A pair of downtown Peoria hotels are about to be under new management.
The City Council on Tuesday night approved letting First Hospitality Group take over the Pere Marquette and Courtyard hotels from Marriott, International. Marriott's flag will still fly over the hotels, but the company will not be charged with overseeing their day-to-day operations.
Gary Matthews, whose EM Properties is developing the project, requested the change at the end of April. The issue has since been repeatedly put off by the City Council as city staff continued to research the implications of the switch.
Matthews says he wanted to make a change at the helm after some problems arose with Marriott. He says while Marriott was selling rooms at the Pere Marquette, the company wasn't getting the job done when it came to attracting convention business. He also felt that Marriott was not being transparent with him in its every day dealings, among other things.
"I was very disappointed in some of the results of management in of itself," Matthews said. "I'm used to being a little more hands-on in my other hotels, and I didn't feel it in this one."
That being said, Matthews repeatedly told council members that Marriott wasn't a bad company. He suggested some of the issues simply revolved around Marriot's lack of personal investment in the area. On the other hand, FHG, an Illinois-based company, might take more interest in making the historic hotel a success for the community.
"I wanted inside management, I wanted inside marketing, and I want them to work with the Civic Center. And that's what these people have a record of doing," Matthews said.
City manager Patrick Urich says the new agreement is basically a fresh start for the city, which has around $36 million invested in the hotel project. It has conditions that bolster, and clarify, certain financial protections for the city.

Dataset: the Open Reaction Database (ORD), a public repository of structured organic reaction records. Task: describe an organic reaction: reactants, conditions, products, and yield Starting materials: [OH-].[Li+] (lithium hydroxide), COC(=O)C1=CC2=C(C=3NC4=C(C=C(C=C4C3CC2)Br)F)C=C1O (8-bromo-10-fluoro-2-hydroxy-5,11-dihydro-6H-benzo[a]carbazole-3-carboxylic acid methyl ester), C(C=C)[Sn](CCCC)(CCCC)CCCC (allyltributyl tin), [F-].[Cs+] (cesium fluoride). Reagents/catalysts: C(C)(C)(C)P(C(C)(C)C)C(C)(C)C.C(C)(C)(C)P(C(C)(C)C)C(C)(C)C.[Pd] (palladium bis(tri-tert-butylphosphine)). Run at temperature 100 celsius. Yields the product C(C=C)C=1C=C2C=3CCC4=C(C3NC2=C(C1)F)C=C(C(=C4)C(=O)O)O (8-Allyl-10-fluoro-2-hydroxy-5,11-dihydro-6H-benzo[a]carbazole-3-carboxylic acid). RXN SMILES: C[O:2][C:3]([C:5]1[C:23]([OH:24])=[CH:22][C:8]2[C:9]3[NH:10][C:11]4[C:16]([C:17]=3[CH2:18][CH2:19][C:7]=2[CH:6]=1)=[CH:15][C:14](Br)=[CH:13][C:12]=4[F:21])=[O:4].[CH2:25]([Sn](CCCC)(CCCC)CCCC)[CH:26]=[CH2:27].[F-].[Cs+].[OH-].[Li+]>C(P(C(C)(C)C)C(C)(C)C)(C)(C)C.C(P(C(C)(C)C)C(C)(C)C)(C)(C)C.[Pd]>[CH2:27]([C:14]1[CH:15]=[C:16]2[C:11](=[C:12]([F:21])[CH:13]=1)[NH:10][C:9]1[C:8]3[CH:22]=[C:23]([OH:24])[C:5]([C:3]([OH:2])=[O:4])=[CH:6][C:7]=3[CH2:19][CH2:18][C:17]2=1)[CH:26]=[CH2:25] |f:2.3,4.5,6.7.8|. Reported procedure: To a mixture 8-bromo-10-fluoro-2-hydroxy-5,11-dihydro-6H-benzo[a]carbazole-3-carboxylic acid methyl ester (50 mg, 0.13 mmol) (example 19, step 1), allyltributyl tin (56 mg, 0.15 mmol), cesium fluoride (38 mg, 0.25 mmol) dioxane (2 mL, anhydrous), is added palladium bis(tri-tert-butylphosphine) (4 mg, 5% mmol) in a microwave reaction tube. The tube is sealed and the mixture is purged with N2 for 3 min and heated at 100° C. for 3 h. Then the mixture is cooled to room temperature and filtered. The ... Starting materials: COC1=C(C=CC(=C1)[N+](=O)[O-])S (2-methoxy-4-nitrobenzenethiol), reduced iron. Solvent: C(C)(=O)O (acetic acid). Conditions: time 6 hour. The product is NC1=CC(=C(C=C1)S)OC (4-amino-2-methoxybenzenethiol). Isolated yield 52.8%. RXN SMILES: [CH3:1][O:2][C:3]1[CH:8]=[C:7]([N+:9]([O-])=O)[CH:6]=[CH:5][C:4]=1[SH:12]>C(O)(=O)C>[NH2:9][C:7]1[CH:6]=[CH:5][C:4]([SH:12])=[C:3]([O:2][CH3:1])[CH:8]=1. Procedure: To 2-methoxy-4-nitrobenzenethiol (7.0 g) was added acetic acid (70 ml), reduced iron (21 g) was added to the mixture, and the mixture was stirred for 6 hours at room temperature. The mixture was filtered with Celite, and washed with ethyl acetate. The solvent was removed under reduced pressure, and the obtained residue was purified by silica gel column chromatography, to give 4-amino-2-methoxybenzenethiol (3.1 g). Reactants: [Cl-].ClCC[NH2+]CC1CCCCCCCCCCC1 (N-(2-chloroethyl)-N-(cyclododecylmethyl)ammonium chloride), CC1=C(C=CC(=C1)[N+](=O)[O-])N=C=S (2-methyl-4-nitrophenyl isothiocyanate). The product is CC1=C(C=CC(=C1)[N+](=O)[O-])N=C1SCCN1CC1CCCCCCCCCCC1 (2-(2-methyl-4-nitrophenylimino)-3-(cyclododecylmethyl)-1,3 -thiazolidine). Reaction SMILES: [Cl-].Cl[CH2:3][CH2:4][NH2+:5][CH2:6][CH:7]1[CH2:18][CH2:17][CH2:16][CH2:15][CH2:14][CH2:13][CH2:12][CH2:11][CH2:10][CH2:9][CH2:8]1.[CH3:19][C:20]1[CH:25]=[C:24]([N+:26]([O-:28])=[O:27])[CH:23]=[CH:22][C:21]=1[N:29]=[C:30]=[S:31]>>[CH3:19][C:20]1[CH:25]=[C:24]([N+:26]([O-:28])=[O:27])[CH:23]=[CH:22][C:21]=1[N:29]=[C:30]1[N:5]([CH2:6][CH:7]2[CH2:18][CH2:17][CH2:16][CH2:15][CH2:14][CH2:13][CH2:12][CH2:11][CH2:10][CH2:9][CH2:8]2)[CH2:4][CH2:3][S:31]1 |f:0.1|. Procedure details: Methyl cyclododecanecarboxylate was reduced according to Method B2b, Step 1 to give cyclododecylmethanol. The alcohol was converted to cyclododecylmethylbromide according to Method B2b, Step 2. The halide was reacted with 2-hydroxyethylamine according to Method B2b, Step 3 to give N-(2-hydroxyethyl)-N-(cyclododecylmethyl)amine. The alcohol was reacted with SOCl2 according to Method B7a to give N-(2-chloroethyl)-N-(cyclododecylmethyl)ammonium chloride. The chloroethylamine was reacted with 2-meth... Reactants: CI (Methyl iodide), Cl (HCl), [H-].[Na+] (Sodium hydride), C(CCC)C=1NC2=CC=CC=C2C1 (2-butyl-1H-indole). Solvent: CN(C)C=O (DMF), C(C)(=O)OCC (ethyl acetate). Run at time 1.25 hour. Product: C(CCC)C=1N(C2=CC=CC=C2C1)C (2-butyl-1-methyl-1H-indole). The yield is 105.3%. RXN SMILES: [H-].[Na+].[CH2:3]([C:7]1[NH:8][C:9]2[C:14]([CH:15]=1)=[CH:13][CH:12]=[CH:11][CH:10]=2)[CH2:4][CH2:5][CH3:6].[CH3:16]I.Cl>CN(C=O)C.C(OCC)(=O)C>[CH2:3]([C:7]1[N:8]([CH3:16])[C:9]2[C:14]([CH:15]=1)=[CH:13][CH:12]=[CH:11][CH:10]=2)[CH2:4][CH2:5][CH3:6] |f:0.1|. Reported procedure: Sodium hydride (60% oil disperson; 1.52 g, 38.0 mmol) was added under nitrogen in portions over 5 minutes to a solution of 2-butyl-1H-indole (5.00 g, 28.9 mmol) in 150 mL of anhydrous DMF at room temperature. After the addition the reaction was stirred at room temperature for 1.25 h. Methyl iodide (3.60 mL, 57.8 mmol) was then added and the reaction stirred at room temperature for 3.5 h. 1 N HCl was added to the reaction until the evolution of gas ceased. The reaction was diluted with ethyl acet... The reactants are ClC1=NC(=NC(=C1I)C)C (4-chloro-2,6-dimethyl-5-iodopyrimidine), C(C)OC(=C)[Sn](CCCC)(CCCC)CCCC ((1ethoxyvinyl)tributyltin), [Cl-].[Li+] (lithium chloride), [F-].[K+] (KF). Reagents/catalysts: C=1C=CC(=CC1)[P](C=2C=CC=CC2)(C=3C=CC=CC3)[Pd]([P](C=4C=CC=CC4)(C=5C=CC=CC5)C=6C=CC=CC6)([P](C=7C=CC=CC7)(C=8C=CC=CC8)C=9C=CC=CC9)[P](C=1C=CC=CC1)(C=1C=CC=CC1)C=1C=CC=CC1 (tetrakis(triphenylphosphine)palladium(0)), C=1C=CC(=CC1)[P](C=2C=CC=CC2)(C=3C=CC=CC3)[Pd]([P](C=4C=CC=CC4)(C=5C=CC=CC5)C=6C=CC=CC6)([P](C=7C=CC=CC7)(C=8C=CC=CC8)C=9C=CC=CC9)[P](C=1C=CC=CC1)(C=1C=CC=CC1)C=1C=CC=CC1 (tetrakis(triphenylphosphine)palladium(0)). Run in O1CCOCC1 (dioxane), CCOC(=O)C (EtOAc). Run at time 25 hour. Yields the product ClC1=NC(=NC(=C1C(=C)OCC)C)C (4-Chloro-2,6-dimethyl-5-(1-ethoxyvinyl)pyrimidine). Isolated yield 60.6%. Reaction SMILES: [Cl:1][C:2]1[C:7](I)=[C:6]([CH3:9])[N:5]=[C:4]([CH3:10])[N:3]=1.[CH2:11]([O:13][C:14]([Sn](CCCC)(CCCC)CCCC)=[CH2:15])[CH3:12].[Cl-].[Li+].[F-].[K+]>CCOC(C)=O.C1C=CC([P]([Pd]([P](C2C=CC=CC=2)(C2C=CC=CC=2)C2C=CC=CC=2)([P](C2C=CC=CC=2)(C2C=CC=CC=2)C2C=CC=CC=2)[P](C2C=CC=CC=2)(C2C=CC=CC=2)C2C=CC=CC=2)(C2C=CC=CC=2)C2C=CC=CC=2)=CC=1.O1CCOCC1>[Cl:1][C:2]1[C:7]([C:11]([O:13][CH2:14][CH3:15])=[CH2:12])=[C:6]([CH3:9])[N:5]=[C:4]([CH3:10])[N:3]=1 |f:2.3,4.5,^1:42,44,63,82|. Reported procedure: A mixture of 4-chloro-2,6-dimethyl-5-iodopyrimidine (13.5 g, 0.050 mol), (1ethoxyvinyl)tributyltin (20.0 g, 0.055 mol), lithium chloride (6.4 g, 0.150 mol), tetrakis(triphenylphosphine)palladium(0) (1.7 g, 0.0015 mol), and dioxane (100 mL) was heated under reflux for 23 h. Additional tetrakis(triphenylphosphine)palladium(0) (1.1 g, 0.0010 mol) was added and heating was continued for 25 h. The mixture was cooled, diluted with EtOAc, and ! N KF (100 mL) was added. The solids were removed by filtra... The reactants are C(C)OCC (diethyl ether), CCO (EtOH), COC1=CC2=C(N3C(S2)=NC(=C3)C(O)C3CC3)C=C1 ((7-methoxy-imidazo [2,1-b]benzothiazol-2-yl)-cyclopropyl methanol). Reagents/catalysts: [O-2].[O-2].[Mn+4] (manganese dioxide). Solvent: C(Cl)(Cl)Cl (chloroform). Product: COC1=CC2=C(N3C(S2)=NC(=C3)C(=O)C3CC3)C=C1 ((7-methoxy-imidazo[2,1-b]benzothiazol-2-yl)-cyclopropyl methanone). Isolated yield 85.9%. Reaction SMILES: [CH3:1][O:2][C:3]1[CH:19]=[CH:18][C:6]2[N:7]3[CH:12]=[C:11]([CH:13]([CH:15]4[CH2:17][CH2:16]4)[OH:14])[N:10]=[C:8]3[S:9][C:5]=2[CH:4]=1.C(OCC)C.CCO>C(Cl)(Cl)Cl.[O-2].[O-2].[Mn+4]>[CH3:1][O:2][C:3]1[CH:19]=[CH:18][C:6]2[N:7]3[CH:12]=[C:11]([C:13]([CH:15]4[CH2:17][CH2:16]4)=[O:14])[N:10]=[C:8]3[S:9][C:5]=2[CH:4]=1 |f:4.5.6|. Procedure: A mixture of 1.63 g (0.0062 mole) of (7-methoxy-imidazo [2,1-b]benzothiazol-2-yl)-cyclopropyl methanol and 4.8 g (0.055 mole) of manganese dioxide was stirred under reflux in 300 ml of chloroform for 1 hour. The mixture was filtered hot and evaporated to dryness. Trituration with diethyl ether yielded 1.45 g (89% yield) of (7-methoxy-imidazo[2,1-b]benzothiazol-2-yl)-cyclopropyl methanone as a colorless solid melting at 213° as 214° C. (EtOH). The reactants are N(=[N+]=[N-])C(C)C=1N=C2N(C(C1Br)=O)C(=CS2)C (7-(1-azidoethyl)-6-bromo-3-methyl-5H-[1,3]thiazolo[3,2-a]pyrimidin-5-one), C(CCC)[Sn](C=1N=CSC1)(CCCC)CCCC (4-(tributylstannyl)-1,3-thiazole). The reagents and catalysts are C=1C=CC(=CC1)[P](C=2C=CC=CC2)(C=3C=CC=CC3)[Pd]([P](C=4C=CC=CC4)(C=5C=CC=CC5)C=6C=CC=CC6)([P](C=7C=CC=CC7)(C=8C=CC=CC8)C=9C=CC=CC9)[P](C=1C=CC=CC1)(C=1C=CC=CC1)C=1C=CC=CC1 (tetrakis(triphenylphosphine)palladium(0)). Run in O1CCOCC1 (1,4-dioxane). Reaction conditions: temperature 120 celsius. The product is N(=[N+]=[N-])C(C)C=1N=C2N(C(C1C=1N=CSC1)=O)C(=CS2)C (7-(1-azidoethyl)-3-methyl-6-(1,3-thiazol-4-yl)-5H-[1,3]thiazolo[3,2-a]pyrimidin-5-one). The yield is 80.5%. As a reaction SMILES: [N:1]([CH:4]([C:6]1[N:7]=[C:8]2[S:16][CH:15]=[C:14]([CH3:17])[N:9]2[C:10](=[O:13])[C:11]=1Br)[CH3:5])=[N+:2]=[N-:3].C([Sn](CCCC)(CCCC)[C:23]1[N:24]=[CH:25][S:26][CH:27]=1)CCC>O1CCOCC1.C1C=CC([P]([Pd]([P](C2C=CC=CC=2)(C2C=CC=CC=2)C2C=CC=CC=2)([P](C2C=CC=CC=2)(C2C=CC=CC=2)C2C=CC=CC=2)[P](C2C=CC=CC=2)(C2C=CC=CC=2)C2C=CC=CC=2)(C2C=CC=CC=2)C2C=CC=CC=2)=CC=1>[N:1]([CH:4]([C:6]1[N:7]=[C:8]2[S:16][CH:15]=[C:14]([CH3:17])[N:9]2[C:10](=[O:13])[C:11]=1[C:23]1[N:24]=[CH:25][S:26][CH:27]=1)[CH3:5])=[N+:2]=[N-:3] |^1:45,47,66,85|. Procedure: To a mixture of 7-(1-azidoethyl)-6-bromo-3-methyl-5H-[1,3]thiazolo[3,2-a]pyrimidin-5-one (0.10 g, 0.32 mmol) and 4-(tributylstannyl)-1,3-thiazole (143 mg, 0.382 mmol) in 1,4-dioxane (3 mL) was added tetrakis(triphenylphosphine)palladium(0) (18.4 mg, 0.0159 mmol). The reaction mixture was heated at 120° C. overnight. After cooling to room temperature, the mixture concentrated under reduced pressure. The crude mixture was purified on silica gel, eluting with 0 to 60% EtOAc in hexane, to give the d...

"Like making sure that we get our [monthly] financial reports, certified by the owner of the hotel, and that we get management reports from the new manager and operator of the hotel," Urich said.
One thing the agreement does not do is form a city-led, three person advisory panel to oversee the operation of the hotels. That idea was proposed by Councilman Chuck Weaver last month after news broke that the project's developer was facing financial trouble for some Tazewell County properties. Urich says the idea was dropped because, if the city is too involved, it could become liable if the project goes awry. Furthermore, there's a practical matter behind not getting too deep into the management of the hotels.
"It was never envisioned that the city would be in the hotel business, and it's not our intent to be in the hotel business today," Urich said.
Councilman Weaver wound up voting "no" on the switch not because the agreement failed to include his proposal, but because it didn't even put the idea on the table.
"I was hoping we could've somehow negotiated something if, in the future, we have difficulties with the management change," Weaver said.
Weaver did not bring the matter up during the discussion, saying some conversations he had with other city officials "behind the scenes" showed little support for it. Jim Montelongo was the only other member of the council to vote "no."
The management switch, of which Marriott itself is very supportive, will be effective 11:59 p.m. July 17. The Courtyard is expected to open for business not long after that date.